Chamaedorea species

Most commonly used varieties: Bamboo palm (C. erumpens); reed palm (C. seifrizii); parlor palm (C. elegans)

Common Name: Bamboo palm

Light Needs

Low to medium light

Water Requirements

Water sparingly

Columnar, floor palm plant with upright clumps, C. erumpens and seifrizii may reach 14 feet; elegans only 6 feet. Stately, long-living palm that grows to 20 feet over time. The feathery triangular leaflets look like fishtails and are even a bit scaly.

Most commonly used varieties: Bamboo palm (C. erumpens); reed palm (C. seifrizii); parlor palm (C. elegans)

The Chamaedorea species palms are the workhorses of the interiorscape industry. C. elegans is low spreading with graceful arching fronds; it rarely grows taller than 6 feet. C. erumpens and C. seifrizii have tall, narrow profiles; they are useful in corners and other areas where space is limited. Chams are a hardy lot.

Low to medium light (50fc – 250fc). Generally, all species tolerate low humidity.

In low light (under 150fc), allow media to dry down one-half of the container, in medium light, one-third of the container. Pour water evenly around entire container to reach the extensive root system of the Chamaedorea species. These plants are famous for forming air pockets in the soil. Punch down the soil and fill in with fresh soil at least once per year. Leaf tips on older foliage turn black. Underwatering symptoms show up as older fronds turning yellow, then crispy brown, and dropping off. In addition, the new growth is pale with brown tips and the canes lean out of the container.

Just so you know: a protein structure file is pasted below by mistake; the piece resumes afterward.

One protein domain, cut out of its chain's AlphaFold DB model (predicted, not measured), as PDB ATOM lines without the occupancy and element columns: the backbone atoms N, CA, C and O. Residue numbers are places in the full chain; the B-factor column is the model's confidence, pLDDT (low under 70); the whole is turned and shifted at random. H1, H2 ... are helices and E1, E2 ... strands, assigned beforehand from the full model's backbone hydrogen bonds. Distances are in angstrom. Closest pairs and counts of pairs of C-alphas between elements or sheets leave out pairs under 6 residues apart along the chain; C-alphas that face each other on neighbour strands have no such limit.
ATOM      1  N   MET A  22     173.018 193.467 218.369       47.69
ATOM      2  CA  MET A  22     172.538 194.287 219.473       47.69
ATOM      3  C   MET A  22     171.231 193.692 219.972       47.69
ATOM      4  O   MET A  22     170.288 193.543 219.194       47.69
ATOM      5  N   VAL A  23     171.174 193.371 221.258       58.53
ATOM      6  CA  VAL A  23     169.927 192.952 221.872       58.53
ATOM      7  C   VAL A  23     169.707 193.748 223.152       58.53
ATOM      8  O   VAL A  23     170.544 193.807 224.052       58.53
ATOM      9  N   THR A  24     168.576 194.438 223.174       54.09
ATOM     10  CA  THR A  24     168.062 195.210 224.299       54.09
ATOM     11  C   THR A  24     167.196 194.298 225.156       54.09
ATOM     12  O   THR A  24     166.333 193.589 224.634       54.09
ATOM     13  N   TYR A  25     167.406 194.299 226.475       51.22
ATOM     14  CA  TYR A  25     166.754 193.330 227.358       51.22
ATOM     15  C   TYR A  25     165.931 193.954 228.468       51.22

However, signs of overwatering can be yellow/browned frond tips that appear wet looking, perhaps ringed with yellow. Brown or gray new growth and of course root and stem rot are also signs of chronic overwatering. A palm cane that starts to flop over is a stem with a dying root system caused by too much water and not enough light.

Chamaedorea species are easily stressed by improper watering and soluble salt buildup. The foliage is sensitive and will develop spots or necrotic areas from improperly applied chemicals and fertilizers. Keep these palms healthy by keeping the foliage clean and pest free, the roots correctly watered and the nutrients in the growing media properly balanced. Refoliate thin plants by cutting canes down one- fourth inch above soil line one at a time. This will encourage the plant to sprout new growth from the base. Then, add soil to fill in the air pockets.

These palms will benefit from cleaning. Keep them healthy and clean by washing or wiping the fronds using mild castile soap and water. Don’t use leaf shine for all palms are very sensitive to chemicals. Besides, palms aren’t supposed to be shiny; a dull finish is a natural look for a palm. To remove dust, try using diaper wipes, white gloves or tube socks for a quick wipe down. If these come away with a yellowish tint, spider mites are present on the plant.

They do need to be fertilized at least twice per year if in good light and repotted (or at least some fresh soil added every couple of years to keep the roots from using up every bit of soil and then drying out.

Spider mites, thrips, mealybug, scale, soluble salts damage, stem and root rot (improper watering) and leaf spot.